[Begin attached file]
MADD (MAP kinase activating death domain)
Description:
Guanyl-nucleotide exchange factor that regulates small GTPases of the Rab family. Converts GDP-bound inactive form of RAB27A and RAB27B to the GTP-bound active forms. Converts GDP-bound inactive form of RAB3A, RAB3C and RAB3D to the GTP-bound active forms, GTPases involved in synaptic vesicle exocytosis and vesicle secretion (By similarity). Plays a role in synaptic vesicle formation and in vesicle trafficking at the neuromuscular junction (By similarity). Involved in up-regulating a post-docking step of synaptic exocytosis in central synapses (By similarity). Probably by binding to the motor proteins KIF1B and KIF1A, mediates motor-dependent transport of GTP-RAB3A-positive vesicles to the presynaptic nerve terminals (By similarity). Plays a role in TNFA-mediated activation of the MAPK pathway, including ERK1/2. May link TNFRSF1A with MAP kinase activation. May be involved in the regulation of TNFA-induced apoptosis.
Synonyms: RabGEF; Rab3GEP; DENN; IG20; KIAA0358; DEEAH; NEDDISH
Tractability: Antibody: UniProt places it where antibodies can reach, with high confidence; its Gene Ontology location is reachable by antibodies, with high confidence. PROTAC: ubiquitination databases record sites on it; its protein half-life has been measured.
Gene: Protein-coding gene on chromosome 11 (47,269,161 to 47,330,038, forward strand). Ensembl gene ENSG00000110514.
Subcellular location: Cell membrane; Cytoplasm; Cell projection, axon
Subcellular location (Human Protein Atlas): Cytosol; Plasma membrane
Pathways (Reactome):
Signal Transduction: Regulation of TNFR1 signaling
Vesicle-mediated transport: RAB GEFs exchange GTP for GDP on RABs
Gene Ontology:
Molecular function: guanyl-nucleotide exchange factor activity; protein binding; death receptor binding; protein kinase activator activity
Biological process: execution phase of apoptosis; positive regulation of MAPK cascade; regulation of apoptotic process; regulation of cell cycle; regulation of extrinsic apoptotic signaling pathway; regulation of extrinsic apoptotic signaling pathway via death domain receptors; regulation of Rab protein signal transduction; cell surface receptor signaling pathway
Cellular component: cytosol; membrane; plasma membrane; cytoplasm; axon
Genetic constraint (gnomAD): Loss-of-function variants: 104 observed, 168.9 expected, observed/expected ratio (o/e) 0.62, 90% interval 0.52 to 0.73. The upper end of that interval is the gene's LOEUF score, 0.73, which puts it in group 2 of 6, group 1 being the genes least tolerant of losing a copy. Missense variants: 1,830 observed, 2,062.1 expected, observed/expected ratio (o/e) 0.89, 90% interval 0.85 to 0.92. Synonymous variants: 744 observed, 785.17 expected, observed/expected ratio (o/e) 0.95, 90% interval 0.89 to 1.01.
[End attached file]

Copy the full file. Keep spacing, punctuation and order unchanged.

MADD (MAP kinase activating death domain)
Description:
Guanyl-nucleotide exchange factor that regulates small GTPases of the Rab family. Converts GDP-bound inactive form of RAB27A and RAB27B to the GTP-bound active forms. Converts GDP-bound inactive form of RAB3A, RAB3C and RAB3D to the GTP-bound active forms, GTPases involved in synaptic vesicle exocytosis and vesicle secretion (By similarity). Plays a role in synaptic vesicle formation and in vesicle trafficking at the neuromuscular junction (By similarity). Involved in up-regulating a post-docking step of synaptic exocytosis in central synapses (By similarity). Probably by binding to the motor proteins KIF1B and KIF1A, mediates motor-dependent transport of GTP-RAB3A-positive vesicles to the presynaptic nerve terminals (By similarity). Plays a role in TNFA-mediated activation of the MAPK pathway, including ERK1/2. May link TNFRSF1A with MAP kinase activation. May be involved in the regulation of TNFA-induced apoptosis.
Synonyms: RabGEF; Rab3GEP; DENN; IG20; KIAA0358; DEEAH; NEDDISH
Tractability: Antibody: UniProt places it where antibodies can reach, with high confidence; its Gene Ontology location is reachable by antibodies, with high confidence. PROTAC: ubiquitination databases record sites on it; its protein half-life has been measured.
Gene: Protein-coding gene on chromosome 11 (47,269,161 to 47,330,038, forward strand). Ensembl gene ENSG00000110514.
Subcellular location: Cell membrane; Cytoplasm; Cell projection, axon
Subcellular location (Human Protein Atlas): Cytosol; Plasma membrane
Pathways (Reactome):
Signal Transduction: Regulation of TNFR1 signaling
Vesicle-mediated transport: RAB GEFs exchange GTP for GDP on RABs
Gene Ontology:
Molecular function: guanyl-nucleotide exchange factor activity; protein binding; death receptor binding; protein kinase activator activity
Biological process: execution phase of apoptosis; positive regulation of MAPK cascade; regulation of apoptotic process; regulation of cell cycle; regulation of extrinsic apoptotic signaling pathway; regulation of extrinsic apoptotic signaling pathway via death domain receptors; regulation of Rab protein signal transduction; cell surface receptor signaling pathway
Cellular component: cytosol; membrane; plasma membrane; cytoplasm; axon
Genetic constraint (gnomAD): Loss-of-function variants: 104 observed, 168.9 expected, observed/expected ratio (o/e) 0.62, 90% interval 0.52 to 0.73. The upper end of that interval is the gene's LOEUF score, 0.73, which puts it in group 2 of 6, group 1 being the genes least tolerant of losing a copy. Missense variants: 1,830 observed, 2,062.1 expected, observed/expected ratio (o/e) 0.89, 90% interval 0.85 to 0.92. Synonymous variants: 744 observed, 785.17 expected, observed/expected ratio (o/e) 0.95, 90% interval 0.89 to 1.01.